Stephen Rees's blog

Thoughts about the relationships between transport and the urban area it serves

Sealife at risk from rapid acidification

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Guardian

This might have been picked up here by the local press but if so I missed it.

The study referenced was published on Friday in the journal Science. The increase in CO2 emissions is taken up by seawater, which turns it into carbonic acid. The survey was done of our coastline – the Pacific from Canada to Mexico – and the rate of change is much faster than had been anticipated.

“It’s very worrying,” said Dr Carol Turley, at Plymouth Marine Laboratory. “The marine food web is extremely complex so [the effects are] very hard to predict. Whether it will support the kind of food web we are used to seeing and depending on in future is anyone’s guess really.”

But we are already seeing declining fish stocks and changes in species seen off our coast. And we have already badly damaged our local marine environment by allowing salmon farming, dumping partially treated and untreated sewage, over fishing using trawl nets that leave the ocean floor denuded of all life, plus all that plastic waste and oil spills. Throw into that the idea that we can continually expand our port onto sensitive habitat areas like the mudflats, and maybe drilling for oil and gas in areas currently closed, and the possibility that there will be edible fish and other sea food seems very uncertain indeed.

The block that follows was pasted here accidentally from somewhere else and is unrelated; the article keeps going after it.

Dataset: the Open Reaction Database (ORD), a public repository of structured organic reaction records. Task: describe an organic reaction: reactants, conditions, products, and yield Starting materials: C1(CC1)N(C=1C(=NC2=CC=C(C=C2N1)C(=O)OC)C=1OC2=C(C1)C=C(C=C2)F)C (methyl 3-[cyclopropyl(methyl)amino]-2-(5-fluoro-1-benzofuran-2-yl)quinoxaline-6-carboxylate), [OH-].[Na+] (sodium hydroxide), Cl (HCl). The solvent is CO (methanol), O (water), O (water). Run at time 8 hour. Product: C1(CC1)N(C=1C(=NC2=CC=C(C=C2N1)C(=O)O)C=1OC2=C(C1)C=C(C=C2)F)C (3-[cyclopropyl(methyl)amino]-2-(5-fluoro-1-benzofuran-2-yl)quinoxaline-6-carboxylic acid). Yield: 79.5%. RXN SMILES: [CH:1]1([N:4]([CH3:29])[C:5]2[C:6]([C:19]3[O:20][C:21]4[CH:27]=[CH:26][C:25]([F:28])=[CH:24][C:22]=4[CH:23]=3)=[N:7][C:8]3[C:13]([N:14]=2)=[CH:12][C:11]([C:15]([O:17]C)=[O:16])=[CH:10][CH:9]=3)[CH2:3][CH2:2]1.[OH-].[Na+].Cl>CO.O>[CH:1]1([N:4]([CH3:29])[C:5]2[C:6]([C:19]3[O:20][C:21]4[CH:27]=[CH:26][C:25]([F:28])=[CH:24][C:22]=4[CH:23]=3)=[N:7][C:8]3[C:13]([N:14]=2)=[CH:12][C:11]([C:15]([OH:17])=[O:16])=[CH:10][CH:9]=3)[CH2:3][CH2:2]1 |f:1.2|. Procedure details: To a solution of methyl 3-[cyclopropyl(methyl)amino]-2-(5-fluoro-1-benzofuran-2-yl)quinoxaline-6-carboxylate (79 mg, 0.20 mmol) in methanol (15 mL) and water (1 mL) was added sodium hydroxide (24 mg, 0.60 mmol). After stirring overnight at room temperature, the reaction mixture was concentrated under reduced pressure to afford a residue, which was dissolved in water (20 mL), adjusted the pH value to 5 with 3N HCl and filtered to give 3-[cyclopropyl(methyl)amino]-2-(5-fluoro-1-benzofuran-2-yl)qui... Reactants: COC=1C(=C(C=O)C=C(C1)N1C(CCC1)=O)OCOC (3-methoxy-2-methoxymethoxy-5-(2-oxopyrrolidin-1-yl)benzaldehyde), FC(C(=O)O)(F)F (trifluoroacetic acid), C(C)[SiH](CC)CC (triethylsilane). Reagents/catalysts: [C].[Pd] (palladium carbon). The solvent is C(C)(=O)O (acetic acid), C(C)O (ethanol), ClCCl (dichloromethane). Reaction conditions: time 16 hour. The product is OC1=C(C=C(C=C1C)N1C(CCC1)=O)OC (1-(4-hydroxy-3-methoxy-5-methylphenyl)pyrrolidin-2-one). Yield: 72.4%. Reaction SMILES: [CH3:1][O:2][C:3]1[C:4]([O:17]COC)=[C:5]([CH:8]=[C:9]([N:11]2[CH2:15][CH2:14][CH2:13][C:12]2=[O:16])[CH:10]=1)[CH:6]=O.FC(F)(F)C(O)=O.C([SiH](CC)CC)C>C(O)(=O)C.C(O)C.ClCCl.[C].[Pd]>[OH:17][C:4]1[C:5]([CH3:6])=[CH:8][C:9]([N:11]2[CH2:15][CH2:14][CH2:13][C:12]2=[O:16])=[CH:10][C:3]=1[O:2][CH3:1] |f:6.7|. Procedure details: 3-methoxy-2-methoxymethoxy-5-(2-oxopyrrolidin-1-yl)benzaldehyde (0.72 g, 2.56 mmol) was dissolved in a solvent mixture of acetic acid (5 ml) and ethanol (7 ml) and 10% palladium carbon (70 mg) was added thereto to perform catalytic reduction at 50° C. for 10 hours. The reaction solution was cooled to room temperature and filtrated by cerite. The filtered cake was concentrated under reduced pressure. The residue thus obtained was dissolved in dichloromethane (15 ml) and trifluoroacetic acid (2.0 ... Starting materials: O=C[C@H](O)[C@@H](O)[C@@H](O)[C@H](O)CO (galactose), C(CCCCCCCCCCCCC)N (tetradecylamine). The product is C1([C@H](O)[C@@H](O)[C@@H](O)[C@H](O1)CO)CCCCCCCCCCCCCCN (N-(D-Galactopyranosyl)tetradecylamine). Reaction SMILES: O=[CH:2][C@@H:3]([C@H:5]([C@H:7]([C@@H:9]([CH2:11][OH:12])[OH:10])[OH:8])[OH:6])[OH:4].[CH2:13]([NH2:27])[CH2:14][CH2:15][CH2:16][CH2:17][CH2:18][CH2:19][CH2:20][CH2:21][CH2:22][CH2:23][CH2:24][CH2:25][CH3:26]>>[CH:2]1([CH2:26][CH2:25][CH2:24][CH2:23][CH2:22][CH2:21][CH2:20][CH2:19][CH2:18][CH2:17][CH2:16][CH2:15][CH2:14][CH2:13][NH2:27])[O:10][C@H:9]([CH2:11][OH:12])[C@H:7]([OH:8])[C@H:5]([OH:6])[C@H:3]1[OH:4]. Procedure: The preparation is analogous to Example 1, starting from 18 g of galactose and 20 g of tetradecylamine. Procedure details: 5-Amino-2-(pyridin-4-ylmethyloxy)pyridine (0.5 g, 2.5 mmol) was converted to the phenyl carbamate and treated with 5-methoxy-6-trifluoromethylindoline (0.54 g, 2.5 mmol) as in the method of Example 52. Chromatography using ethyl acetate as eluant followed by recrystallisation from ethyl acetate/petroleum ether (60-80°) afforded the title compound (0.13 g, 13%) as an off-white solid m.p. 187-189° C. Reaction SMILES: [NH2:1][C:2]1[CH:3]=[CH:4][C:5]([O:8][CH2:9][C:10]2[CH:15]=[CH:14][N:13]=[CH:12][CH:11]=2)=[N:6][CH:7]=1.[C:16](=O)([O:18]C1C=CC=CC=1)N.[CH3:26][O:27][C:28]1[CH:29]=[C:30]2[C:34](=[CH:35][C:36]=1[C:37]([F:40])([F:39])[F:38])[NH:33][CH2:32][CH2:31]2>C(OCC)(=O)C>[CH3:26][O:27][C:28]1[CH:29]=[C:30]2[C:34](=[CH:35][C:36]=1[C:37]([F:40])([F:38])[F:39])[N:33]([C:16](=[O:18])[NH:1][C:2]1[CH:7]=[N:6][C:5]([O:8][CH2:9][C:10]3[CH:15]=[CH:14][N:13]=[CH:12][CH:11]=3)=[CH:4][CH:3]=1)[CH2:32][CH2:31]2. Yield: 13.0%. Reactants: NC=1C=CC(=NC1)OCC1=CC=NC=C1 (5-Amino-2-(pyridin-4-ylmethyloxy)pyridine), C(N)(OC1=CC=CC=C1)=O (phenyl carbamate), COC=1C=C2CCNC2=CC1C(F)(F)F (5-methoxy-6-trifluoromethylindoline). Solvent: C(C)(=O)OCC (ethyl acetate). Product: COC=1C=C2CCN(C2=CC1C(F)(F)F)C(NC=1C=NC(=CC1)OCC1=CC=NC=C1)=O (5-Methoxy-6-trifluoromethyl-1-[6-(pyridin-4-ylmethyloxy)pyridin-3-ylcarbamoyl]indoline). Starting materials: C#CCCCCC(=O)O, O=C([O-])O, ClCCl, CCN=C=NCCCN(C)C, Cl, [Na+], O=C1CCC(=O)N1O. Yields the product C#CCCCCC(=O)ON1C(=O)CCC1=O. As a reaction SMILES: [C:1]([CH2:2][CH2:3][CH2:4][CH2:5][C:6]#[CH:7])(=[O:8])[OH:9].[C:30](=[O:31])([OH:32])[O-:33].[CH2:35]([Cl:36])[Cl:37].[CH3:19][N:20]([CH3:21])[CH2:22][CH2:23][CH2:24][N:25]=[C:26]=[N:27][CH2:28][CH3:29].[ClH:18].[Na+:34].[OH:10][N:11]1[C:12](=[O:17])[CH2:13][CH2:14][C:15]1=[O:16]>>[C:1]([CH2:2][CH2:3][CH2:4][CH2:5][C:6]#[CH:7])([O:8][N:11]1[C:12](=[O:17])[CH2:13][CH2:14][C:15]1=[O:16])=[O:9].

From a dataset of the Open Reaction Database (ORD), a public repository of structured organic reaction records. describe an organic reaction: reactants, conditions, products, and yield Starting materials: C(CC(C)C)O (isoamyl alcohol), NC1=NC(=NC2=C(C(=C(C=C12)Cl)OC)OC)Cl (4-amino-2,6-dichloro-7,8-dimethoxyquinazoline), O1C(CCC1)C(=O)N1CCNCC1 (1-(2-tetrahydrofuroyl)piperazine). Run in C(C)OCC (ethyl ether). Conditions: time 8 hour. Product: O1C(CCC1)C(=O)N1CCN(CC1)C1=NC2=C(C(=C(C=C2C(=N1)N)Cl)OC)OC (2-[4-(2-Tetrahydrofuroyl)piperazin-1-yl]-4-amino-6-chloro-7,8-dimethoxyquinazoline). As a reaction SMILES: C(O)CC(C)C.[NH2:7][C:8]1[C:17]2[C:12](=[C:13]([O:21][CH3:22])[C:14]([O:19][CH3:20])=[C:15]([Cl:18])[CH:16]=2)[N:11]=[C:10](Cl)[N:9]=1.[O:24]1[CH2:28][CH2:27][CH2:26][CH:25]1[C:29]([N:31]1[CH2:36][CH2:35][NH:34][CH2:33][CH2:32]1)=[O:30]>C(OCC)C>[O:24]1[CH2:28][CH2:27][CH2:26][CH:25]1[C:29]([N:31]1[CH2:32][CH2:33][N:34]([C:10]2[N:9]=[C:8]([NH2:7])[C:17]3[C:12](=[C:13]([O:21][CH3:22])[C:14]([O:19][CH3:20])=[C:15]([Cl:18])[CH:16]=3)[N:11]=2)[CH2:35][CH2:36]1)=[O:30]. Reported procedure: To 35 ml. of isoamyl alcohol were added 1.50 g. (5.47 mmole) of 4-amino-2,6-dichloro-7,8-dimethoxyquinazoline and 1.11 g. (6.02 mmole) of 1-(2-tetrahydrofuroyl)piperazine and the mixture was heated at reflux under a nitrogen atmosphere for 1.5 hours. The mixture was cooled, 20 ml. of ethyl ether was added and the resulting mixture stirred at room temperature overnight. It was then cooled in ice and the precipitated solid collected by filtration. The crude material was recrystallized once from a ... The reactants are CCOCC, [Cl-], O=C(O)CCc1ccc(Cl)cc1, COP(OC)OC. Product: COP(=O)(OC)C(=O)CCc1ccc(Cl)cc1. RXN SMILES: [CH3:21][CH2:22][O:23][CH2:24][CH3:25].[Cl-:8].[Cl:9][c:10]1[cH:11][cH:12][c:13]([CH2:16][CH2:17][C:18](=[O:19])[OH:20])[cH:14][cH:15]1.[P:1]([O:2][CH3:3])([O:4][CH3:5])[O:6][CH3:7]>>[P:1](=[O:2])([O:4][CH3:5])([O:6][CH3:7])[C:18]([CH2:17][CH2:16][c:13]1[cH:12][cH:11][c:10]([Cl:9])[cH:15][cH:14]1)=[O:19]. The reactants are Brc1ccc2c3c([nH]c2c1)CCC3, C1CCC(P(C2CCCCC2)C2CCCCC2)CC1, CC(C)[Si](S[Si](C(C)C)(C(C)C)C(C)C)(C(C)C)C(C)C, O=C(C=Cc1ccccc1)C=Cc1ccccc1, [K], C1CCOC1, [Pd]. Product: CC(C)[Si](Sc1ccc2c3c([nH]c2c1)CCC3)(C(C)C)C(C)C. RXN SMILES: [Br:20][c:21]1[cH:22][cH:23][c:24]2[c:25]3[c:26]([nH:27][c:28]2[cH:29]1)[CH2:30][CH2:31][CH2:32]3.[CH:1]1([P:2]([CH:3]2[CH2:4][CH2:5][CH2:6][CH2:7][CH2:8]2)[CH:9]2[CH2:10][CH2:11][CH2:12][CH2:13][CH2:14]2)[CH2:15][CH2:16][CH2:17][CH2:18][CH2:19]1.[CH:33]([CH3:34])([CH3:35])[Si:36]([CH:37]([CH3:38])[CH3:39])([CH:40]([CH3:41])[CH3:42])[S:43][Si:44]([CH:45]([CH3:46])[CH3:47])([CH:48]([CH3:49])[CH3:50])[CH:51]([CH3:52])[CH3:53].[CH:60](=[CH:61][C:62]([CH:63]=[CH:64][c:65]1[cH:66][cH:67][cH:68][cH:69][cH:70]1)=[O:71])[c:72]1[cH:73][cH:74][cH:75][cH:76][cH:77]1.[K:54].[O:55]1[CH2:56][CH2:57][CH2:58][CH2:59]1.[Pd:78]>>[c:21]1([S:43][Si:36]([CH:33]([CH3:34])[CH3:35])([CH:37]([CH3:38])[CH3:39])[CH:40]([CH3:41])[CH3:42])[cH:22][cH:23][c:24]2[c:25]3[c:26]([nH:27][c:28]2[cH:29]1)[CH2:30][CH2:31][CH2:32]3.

And we actually need to be eating more fish, if we are concerned for our health, as we know that red meat is not a good choice environmentally, ecologically or from a dietary perspective.

It was not that long ago – well alright maybe it was, as in those days it was a BBS on a dial up modem – when I asked what we expected to do when we had cut down the last tree and taken the last fish. Which was a rhetorical flourish that got me labelled as an “ecoloony” but it now seems to be uncomfortably closer to the truth.

I also have the distinct impression that the people who run things in BC and Canada are still blind to what is happenning, and dismiss rather too easily the concerns that more and more of their constituents are expressing about what sort of future our gas guzzling ways are bringing us.

Written by Stephen Rees

May 25, 2008 at 7:47 am

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